"Silent Running is no jerry-built science fiction film, but it's a little too simple-minded to be consistently entertaining." ‐New York Times
Posted May 9, 2005
43%

The Great White Hope (1970)

"One of those liberal, well-meaning, fervently uncontroversial works that pretend to tackle contemporary problems by finding analogies at a safe remove in history." ‐New York Times
Posted May 9, 2005
80%

The Illumination (Iluminacja) (1973)

"Although Zanussi's techniques, which mix fiction with documentary footage, are intelligent, Illumination manages to become increasingly banal as its hero zeroes in on compromise: marriage, fatherhood, the acceptance of his own mortality." ‐New York Times
Posted May 9, 2005
2/5 50%

The MacKintosh Man (1973)

"The screenplay by Walter Hill... has very little to do with character and motivation and everything to do with the incidents and the mechanics of the spy trade." ‐New York Times
Posted May 9, 2005
2/5 84%

The Italian Job (1969)

"The film is technically sophisticated and emotionally retarded." ‐New York Times
Posted May 9, 2005
1/5 75%

Conversation Piece (Gruppo di famiglia in un interno) (1974)

"As in bad plays, everyone always means exactly what he says and never has to think a second before saying it. There is no feeling for the complexity of the mental processes, for the mysterious ways in which the mind works." ‐New York Times
Posted May 9, 2005
2.5/5 46%

Star Trek: The Motion Picture (1979)

"[It's] like attending your high-school class's 10th reunion at Caesar's Palace. Most of the faces are familiar, but the décor has little relationship to anything you've ever seen before." ‐New York Times
Posted May 9, 2005
1.5/5 30%

Freebie and the Bean (1974)

"It has a cast of otherwise good actors doing bits of business (sometimes called acting) as if they thought they could upstage all of the movie's automobiles, which are seldom still." ‐New York Times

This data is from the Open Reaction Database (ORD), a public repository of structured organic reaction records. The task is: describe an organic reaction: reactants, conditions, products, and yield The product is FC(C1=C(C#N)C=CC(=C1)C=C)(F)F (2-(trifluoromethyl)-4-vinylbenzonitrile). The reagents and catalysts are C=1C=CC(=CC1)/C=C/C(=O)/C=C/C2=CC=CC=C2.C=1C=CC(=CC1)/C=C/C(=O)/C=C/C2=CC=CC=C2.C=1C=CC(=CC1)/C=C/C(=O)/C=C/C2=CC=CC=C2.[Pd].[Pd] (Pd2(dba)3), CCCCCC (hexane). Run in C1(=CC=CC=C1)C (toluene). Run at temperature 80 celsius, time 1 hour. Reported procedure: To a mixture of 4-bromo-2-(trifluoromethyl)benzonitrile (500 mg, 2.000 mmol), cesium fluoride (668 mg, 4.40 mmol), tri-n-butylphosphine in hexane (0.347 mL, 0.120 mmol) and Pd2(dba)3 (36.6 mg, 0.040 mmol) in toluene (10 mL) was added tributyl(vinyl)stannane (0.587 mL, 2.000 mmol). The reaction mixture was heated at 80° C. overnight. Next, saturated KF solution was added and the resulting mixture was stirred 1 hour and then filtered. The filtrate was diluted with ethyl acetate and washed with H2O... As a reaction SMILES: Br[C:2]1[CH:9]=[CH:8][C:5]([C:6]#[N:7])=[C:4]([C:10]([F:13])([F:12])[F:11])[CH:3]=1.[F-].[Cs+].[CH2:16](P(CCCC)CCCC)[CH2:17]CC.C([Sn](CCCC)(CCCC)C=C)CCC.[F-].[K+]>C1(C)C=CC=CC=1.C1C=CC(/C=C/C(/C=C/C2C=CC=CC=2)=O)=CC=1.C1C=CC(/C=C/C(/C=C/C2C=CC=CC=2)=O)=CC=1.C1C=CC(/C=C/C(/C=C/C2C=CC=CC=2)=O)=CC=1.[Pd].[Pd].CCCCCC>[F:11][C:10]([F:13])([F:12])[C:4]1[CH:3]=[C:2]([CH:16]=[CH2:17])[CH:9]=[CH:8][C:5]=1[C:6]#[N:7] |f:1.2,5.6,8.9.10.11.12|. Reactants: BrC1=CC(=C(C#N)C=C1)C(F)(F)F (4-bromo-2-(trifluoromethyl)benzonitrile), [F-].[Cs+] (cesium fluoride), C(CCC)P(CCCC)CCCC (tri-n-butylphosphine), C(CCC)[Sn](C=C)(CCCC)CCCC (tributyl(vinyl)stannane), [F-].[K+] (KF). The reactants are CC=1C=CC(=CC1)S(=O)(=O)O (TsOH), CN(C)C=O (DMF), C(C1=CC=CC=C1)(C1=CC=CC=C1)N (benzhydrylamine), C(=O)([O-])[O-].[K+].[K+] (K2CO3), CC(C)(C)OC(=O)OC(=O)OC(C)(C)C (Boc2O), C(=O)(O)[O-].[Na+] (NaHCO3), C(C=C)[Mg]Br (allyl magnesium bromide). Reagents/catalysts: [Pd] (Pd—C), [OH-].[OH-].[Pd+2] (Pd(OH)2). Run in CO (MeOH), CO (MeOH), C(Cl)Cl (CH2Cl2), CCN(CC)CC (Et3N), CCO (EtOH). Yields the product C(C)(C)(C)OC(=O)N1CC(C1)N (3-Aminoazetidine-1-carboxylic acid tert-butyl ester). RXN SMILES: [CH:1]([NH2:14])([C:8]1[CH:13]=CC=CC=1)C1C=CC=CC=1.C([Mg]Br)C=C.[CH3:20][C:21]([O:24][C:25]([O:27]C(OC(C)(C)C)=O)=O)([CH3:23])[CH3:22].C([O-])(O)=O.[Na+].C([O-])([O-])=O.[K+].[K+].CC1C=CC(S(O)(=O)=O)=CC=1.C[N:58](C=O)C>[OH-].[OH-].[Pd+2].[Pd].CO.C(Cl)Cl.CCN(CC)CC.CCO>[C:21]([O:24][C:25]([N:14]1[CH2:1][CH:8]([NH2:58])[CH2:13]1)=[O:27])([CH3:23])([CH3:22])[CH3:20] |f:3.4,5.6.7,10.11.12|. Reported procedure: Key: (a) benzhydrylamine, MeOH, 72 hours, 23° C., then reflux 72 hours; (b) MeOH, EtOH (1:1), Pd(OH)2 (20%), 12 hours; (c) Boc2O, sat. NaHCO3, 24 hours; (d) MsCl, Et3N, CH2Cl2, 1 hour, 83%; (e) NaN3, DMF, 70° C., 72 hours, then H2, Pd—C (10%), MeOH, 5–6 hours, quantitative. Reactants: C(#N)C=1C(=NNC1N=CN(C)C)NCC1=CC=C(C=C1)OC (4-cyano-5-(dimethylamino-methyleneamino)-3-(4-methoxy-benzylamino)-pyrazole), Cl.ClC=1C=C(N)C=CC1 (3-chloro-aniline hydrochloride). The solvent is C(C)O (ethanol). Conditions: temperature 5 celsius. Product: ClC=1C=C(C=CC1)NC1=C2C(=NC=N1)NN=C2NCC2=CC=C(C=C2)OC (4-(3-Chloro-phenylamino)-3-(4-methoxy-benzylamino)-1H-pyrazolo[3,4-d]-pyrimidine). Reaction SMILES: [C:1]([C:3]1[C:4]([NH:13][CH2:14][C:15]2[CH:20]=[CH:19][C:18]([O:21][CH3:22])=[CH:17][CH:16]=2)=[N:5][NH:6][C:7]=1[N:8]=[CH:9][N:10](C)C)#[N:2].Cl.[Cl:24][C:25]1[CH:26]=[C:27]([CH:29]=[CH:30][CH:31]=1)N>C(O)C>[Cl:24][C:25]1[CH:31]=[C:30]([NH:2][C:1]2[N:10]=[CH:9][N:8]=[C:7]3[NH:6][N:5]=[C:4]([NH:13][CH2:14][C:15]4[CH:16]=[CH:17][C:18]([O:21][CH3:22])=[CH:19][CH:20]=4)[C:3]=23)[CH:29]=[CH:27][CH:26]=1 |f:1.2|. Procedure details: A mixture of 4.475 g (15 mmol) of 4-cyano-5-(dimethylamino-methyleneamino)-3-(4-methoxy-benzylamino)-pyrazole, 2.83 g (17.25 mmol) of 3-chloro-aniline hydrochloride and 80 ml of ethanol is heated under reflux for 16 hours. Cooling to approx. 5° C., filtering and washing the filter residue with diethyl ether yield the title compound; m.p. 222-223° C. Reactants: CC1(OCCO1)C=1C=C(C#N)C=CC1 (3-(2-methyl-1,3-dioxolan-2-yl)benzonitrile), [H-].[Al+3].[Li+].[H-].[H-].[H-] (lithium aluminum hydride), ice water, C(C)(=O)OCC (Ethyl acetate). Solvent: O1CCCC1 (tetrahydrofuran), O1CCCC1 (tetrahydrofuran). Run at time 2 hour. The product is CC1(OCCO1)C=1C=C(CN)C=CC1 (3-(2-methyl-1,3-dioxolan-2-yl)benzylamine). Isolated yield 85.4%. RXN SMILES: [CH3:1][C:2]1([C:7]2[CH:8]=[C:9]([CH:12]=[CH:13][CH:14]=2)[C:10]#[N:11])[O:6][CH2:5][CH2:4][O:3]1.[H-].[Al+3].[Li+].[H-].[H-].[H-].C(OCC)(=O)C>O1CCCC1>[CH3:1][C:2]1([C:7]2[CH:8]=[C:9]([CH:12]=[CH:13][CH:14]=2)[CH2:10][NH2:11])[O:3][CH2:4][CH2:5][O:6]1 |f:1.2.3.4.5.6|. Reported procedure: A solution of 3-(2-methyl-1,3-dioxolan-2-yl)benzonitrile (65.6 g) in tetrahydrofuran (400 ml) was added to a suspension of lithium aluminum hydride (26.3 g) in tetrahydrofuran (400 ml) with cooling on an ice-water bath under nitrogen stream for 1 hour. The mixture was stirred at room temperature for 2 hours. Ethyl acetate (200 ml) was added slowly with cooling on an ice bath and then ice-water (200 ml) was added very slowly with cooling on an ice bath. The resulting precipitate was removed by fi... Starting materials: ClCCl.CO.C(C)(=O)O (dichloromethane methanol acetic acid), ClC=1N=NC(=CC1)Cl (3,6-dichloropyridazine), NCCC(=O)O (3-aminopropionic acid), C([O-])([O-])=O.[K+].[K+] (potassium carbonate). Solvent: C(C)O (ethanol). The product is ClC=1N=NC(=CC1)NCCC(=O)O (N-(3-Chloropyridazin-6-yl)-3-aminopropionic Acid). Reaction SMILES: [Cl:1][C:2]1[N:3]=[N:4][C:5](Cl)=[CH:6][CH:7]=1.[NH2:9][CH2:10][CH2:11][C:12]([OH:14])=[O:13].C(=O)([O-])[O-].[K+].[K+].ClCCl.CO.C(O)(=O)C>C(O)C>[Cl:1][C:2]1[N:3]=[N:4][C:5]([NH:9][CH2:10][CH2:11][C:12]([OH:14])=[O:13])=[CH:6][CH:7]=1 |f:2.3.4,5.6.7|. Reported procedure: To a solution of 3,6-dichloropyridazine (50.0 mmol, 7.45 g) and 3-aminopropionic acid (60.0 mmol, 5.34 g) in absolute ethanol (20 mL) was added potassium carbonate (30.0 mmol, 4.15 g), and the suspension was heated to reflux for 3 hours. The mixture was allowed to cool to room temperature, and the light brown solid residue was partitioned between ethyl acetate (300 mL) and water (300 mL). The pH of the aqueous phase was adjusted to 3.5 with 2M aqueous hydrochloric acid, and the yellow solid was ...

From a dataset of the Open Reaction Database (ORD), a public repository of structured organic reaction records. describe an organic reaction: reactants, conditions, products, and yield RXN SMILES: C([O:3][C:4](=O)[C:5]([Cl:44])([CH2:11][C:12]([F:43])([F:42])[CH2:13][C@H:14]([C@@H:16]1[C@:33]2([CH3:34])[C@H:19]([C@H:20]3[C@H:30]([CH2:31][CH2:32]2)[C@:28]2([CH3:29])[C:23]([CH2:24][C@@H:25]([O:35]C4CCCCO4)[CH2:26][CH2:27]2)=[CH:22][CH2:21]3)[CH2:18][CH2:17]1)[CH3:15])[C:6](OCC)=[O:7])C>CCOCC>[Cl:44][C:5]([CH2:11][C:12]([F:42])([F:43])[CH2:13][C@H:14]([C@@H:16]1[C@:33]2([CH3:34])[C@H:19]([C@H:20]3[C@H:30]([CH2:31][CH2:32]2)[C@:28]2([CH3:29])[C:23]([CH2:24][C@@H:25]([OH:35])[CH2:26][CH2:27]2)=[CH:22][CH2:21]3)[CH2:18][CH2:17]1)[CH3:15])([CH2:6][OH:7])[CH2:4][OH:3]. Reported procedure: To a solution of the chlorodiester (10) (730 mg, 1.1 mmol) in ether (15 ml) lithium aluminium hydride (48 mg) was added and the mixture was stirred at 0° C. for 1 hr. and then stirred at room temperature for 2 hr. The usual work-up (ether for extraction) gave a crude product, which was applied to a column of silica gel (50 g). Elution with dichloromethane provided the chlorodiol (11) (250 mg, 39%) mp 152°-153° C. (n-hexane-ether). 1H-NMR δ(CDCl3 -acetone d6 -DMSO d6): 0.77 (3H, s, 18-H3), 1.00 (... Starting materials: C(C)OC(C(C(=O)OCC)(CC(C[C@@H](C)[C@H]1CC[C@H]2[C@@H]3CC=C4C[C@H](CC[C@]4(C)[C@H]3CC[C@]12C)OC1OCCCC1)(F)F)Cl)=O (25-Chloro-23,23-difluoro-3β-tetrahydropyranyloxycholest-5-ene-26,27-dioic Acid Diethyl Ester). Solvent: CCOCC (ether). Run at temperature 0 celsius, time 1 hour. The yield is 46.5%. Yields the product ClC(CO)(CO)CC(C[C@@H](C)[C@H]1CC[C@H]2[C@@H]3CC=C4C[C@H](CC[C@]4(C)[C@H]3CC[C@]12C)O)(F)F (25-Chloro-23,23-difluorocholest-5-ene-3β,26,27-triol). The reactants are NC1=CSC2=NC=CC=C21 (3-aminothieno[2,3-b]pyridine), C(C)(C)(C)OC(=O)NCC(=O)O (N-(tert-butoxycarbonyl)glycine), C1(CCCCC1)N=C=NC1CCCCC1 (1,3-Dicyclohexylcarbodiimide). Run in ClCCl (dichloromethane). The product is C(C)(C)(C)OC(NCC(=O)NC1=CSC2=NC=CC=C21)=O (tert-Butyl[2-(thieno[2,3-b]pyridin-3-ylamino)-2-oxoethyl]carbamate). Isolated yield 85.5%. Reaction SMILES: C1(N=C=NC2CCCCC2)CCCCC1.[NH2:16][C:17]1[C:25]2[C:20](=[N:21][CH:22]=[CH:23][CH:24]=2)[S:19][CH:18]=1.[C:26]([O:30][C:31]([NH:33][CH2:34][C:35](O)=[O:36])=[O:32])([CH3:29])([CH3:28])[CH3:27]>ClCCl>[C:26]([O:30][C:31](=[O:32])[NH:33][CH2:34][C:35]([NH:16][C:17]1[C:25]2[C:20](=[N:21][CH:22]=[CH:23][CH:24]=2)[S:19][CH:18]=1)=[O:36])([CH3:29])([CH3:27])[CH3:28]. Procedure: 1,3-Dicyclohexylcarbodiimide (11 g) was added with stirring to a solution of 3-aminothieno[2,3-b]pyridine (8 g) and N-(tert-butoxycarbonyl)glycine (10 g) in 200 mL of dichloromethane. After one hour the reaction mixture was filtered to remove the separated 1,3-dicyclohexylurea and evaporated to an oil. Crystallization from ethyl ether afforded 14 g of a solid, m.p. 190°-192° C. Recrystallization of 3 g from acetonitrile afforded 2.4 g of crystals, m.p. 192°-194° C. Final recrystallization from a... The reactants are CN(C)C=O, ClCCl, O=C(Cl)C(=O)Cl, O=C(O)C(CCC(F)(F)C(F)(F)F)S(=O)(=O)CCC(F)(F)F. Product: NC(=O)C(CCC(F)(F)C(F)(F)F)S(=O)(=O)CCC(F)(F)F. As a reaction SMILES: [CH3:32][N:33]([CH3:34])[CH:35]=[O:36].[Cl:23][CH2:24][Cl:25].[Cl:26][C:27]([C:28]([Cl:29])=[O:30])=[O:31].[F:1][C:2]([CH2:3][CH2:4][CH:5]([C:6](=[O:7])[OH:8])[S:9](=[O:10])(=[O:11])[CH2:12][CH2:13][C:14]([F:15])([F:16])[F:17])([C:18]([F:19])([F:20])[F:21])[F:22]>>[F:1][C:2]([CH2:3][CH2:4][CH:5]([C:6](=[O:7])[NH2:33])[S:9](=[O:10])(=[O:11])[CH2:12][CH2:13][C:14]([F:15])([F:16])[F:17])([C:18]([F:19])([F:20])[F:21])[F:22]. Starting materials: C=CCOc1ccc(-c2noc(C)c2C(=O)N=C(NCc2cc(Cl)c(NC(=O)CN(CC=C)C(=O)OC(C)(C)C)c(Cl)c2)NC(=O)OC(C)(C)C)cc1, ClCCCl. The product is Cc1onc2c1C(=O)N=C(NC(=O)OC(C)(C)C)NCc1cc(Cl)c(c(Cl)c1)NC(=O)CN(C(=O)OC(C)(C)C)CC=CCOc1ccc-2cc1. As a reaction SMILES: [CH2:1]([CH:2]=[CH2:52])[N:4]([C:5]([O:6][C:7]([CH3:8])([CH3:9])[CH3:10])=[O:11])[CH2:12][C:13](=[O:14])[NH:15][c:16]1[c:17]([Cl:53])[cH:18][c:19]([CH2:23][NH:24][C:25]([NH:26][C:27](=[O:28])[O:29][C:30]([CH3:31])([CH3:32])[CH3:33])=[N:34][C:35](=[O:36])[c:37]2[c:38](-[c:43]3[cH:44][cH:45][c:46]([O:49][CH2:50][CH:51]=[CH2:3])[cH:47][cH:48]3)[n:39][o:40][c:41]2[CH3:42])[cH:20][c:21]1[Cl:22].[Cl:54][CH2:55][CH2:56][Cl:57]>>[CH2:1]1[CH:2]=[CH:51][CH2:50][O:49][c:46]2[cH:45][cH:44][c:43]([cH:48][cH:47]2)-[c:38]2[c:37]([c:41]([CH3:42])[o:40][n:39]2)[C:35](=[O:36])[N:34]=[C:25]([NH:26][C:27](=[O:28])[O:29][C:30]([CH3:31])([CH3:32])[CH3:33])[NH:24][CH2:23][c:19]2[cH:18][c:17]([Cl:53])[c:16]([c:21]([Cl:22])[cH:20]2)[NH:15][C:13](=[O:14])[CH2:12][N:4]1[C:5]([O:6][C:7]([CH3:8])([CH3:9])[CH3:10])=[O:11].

Posted May 9, 2005
67%

The Lords of Flatbush (1974)

"Like first love, this study of the growing pains of the leather jacket-bobby soxer Brooklyn high school set of 1957 is, by turns, cheerful, confused, juvenile and never fully realized." ‐New York Times
Posted May 9, 2005
76%

Escape to Witch Mountain (1975)

"A Walt Disney production for children who will watch absolutely anything that moves." ‐New York Times
Posted May 9, 2005
4/5 86%

Warnung vor einer Heiligen Nutte (Beware of a Holy Whore) (1971)

"Beware of a Holy Whore is the work of a very young, very gifted film maker." ‐New York Times
Posted May 9, 2005
4/5 77%

The American Soldier (Der amerikanische Soldat) (1976)

"The film has a languorous, dreamlike pace, a feeling of slow motion." ‐New York Times
Posted May 9, 2005
2/5 71%

Bite the Bullet (1975)

"In spite of all the care, the money and the hardships that apparently went into its production, the movie looks prefabricated, like something assembled from other people's earlier, better inspirations." ‐New York Times
Posted May 9, 2005
2/5 71%

Who's That Knocking at My Door? (1967)

"The director, who also wrote the original story and screenplay, hasn't succeeded in making a drama that is really much more aware than the characters themselves." ‐New York Times
Posted May 9, 2005
4.5/5 68%

The Electric Horseman (1979)

"At this point, I think it's reasonably safe to say that The Electric Horseman is the best American romantic comedy of 1979." ‐New York Times
Posted May 9, 2005
1.5/5 8%

Boom! (1968)

"Those things that in the earlier versions of the work had been metaphorically stylized, have been made stunningly literal in Boom!" ‐New York Times
Posted May 9, 2005
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Showing 51 - 100 of 814